New English word? Translate any word using double click.
The problem: No progress
After some time learning English, many EFL* students at some point feel that they have reached a level and that they are no longer making any progress. It is a feeling which will be familiar to many of you, and I have experienced myself as a language student. Now as a teacher, I would like to tell you some free tricks and resources you can use to get past this period of stagnation.
* English as a Foreign Language (as opposed to English – literature and grammar – studied by English speakers).
Why does this happen?
– You’re at a higher level. As a teacher, one of my most rewarding classes is that of ‘false starters’, those adults who studied English at school but remember next to nothing. When you start from zero the rate of progress is astonishing, and it is easy to get them to a hold a basic conversation in typical everyday situations in a relatively short time. However, after one or two school years it is impossible to keep the same momentum.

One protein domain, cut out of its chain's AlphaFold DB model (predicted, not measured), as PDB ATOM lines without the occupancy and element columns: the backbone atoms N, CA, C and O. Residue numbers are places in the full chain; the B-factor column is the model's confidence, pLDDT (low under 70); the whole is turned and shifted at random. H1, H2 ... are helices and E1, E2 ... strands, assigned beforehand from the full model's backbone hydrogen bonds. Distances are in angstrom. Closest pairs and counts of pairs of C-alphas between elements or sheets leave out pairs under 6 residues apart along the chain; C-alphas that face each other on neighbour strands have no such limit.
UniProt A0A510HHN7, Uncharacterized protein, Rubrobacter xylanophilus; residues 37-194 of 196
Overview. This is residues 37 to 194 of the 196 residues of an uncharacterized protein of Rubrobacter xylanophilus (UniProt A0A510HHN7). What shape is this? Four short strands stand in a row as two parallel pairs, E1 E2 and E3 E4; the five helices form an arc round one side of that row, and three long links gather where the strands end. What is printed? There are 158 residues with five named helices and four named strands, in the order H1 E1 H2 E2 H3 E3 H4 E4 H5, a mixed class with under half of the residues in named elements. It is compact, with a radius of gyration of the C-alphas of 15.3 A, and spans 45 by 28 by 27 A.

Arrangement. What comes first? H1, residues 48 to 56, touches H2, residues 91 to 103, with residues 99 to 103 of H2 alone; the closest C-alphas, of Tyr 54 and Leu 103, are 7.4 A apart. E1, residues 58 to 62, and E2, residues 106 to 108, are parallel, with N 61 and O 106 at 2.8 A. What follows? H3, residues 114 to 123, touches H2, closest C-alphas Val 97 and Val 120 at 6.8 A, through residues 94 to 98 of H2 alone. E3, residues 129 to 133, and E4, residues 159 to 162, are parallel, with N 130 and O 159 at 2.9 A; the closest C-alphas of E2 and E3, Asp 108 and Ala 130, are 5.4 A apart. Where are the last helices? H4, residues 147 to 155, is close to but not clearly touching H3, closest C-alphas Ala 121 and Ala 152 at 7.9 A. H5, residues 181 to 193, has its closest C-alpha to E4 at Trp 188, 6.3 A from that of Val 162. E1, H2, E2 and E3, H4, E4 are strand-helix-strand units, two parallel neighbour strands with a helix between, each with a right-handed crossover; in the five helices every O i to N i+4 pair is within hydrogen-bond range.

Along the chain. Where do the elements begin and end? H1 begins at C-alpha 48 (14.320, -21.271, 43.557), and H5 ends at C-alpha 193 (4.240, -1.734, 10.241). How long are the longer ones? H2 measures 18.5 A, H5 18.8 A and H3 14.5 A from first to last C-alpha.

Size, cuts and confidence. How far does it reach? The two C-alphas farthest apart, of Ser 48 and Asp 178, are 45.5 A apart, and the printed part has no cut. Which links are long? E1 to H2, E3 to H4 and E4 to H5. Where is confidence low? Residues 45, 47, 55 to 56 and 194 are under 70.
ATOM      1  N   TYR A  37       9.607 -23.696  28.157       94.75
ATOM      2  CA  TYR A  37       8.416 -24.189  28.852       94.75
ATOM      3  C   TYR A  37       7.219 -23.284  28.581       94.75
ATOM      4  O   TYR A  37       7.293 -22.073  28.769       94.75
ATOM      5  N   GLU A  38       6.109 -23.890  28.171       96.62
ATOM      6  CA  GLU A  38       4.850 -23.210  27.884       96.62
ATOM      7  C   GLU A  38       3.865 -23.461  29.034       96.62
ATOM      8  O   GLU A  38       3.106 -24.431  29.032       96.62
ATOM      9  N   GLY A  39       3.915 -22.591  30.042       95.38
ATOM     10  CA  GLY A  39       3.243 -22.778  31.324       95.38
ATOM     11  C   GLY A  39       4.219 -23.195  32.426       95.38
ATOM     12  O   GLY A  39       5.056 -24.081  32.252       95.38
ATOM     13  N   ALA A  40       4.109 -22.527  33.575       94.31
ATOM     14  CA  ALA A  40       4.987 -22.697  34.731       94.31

At the beginning it’s all about using a limited amount of words in an intelligent way so that you can be understood. Later you have to move beyond this and learn more vocabulary and more structures, as well as correcting the basic errors from before. It’s logical that you notice that your progress is slower.
– You are improving, but you don’t realise it. I remember this quite clearly from when I first went to live in Spain. At the start everybody would congratulate me on my level of Spanish (“You speak really well!”), but after some months I noticed that people stopped saying this. I started to doubt – what had happened? I had this same sensation of stagnation. As far as I could see, I was learning nothing new.
In fact, I was improving. Sometimes it is not just about learning ‘new’ things, but consolidating our knowledge – improving our pronunciation, developing fluency, learning to be more agile with the structures we have learnt…. and what I later realised is that the best sign of improvement is when people stop congratulating you on your English (in my case, Spanish). Think about it – who are you more likely to congratulate for speaking your language – a foreign exchange student who has spent 3 months in your country, or a foreigner who is married and has children in your country, and who speaks the language almost perfectly? Now, having lived in Spain for years and speaking the language on a daily basis, I do not like it on the (very rare) occasions that somebody tells me I speak Spanish very well.
So don’t worry – you’re on the right track!